The Biblical Foundations for a Feminist and Participatory Theology of Mission

By Lienemann-Perrin, Christine | International Review of Mission, January 2004 | Go to article overview

The Biblical Foundations for a Feminist and Participatory Theology of Mission


Lienemann-Perrin, Christine, International Review of Mission


The question of the biblical bases for a feminist and participatory theology of mission takes us back to the beginnings of Christianity in the first and second century, when the first Christian communities were starting to develop their religious and cultural identity and to gain an understanding of themselves as the church of Jesus Christ. Just as the idea of being church was still in a state of flux, so too was the idea of what we today call "mission". What this concept comprised, who could participate in mission and help decide how it was to be done, differed according to the thinking of different local churches and itinerant ascetic apostles. The biblical foundations for mission are difficult to ascertain, because the relevant concepts (1) appear in the New Testament in connection with a variety of activities and groups of people. For example they include such disparate things as the work of itinerant apostles among Gentiles in the known world at that time, as well as leadership tasks within local churches such as proclamation, teaching, responsibility for the sacraments, as well as caring for the needy and for prisoners. But they also include standing up for one's faith under persecution, holding fast to the true faith, and transmitting the legacy of the faith to the next generation. (2)

The public dimension is the one characteristic that does stand out in the multi-faceted subject of mission, in all the forms mentioned. Mission, at its core, urges Christians towards public activity, anchored as it is in the gospel of Jesus Christ. Jesus' own understanding of the purpose for which he was sent was that it was a public action which he carried out in the public sphere, in the streets, market squares and in the temple. Called to account for it by the high priest at the beginning of his passion, Jesus said: "I have spoken openly (parrhesia) in the world; I have always taught in synagogues and in the temple, where all the Jews come together. I have said nothing in secret (en krypto)" (John 18:20). From the beginning the mission of Jesus' disciples involved active participation of church members in public tasks, in worship, communication within and beyond the congregation, as well as in public work outside the church among people of other faiths (ethne). Did women take part in this? Could they actively and publicly participate in missionary tasks, and be involved in decision-making, in view of the fact that in the Mediterranean world at that time, offices and functions in the public sphere (polis) were generally the affairs of men? (3) What follows is an exploration of women's role in mission in the early church, by asking whether, in what ways and to what degree women participated in the public work of the early church. On this basis, the biblical premises for women's involvement in mission will be established, in the context of a feminist and participatory theology of mission.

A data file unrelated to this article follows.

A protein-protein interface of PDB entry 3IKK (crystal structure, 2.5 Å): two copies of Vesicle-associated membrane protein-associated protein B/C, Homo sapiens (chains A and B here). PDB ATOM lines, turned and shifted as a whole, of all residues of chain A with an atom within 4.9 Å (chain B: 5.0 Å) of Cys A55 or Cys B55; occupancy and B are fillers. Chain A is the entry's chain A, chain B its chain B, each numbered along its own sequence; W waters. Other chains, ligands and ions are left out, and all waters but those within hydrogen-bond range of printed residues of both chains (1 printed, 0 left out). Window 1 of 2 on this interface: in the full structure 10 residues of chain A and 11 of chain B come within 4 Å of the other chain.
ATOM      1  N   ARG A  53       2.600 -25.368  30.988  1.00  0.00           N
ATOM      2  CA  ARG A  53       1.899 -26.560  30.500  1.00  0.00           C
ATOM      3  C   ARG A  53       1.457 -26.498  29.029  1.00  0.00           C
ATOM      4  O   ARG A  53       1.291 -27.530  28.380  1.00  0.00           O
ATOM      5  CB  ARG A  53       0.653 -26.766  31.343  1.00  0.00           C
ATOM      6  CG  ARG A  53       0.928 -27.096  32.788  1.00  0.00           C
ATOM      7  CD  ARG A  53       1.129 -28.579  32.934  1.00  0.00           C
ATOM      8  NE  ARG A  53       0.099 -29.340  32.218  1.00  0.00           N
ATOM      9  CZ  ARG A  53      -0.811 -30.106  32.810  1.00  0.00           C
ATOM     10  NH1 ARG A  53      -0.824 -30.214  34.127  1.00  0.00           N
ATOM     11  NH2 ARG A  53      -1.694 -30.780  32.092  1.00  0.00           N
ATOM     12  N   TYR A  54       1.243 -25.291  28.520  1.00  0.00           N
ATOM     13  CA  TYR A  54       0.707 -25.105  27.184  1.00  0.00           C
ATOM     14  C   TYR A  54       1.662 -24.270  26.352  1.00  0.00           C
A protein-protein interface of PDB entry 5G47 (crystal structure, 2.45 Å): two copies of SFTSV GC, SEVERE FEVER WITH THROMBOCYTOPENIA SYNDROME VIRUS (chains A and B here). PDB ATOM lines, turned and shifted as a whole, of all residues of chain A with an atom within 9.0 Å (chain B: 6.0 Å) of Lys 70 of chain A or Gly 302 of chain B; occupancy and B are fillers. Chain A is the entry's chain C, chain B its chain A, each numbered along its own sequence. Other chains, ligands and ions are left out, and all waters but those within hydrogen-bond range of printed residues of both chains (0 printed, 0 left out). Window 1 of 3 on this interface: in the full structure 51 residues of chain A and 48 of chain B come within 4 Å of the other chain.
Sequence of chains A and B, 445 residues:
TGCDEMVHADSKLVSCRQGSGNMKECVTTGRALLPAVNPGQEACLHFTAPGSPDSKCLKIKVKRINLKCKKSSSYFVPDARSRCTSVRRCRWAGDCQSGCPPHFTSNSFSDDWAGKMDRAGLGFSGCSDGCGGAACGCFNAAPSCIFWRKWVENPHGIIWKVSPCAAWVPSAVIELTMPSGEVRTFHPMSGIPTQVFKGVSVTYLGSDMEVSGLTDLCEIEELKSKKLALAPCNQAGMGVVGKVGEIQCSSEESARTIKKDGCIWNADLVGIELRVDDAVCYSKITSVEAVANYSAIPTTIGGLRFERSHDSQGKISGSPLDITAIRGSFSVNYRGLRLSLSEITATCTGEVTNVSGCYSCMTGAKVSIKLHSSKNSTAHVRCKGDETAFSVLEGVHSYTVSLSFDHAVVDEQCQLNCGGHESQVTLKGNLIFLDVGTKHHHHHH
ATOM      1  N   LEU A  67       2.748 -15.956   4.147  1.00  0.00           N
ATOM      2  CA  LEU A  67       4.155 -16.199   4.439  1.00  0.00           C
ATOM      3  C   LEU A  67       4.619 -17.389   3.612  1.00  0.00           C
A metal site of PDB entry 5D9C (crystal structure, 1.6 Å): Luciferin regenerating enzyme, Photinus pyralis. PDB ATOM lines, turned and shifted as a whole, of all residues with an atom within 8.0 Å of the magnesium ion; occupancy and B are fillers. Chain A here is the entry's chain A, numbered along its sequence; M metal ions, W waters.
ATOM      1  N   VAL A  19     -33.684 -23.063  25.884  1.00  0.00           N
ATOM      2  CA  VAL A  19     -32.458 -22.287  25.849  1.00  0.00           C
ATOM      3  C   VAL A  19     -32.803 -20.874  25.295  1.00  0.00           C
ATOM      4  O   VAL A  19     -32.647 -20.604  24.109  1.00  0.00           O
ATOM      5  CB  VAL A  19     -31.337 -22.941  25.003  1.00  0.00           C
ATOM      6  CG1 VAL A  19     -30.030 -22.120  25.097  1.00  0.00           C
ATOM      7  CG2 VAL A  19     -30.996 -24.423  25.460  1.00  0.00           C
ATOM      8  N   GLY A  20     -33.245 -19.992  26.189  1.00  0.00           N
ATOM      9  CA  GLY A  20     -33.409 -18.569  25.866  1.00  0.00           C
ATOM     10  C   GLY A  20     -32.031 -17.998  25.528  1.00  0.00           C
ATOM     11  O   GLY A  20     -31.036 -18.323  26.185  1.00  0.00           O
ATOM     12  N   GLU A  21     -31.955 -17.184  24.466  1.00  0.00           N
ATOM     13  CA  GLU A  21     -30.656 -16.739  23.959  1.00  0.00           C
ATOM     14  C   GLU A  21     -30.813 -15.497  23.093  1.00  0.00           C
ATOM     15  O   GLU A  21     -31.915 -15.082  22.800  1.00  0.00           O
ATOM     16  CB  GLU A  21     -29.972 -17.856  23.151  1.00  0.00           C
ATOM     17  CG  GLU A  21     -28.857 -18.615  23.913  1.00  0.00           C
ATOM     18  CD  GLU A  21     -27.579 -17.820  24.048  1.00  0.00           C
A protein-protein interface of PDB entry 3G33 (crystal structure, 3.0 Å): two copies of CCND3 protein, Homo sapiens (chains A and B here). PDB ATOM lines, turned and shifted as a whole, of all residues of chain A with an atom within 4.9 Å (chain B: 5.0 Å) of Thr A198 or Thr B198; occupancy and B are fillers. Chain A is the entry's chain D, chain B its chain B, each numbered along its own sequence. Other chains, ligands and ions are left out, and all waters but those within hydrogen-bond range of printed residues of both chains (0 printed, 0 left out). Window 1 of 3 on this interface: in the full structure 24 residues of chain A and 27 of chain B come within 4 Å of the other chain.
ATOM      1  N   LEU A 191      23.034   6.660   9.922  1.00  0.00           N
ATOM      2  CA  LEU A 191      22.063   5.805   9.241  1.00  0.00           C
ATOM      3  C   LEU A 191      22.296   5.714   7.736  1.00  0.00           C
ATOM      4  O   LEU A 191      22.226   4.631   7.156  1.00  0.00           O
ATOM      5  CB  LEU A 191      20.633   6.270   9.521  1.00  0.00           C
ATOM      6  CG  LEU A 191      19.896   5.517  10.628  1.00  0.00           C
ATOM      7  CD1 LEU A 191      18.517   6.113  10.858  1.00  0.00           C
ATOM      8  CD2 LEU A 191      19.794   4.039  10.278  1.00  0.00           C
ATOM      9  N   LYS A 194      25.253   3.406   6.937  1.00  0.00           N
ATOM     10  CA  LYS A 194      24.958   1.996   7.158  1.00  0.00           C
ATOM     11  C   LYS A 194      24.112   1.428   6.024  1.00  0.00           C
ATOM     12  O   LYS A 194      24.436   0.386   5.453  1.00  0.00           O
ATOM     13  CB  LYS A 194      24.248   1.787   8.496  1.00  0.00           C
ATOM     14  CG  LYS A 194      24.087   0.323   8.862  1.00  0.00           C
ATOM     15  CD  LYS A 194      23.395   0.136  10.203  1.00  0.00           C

The scope for women's mission activities basically depended on whether local churches, in ordering the way they operated within and beyond the congregation, held to androcentric and consequently unbalanced gender images, of whether and to what extent they thought up and realized alternative forms of community life. As a first step, I will sketch out the different ways in which Christian communities dealt with this issue (1). An outline of an understanding of mission beyond established gender models will be given on the basis of Galatians 3:26-28 (2). Then I will explore the beginnings of "gendered missions", typified by hierarchical gender role stereotyping within the New Testament canon (3), and from there proceed to develop some perspectives, on the basis of four key biblical passages, for a feminist and participatory theology of mission (4). Finally, whether and how women took responsibility for mission beyond New Testament times will be shown by a few examples from the early church (5).

I. Women's opportunities for participation in the early Christian communities

In the period between the ministry of Jesus and the finalization of the Old and New Testament canons at the end of the second century, the degree to which women were able to participate in mission and the forms that this participation took were exceedingly varied. …

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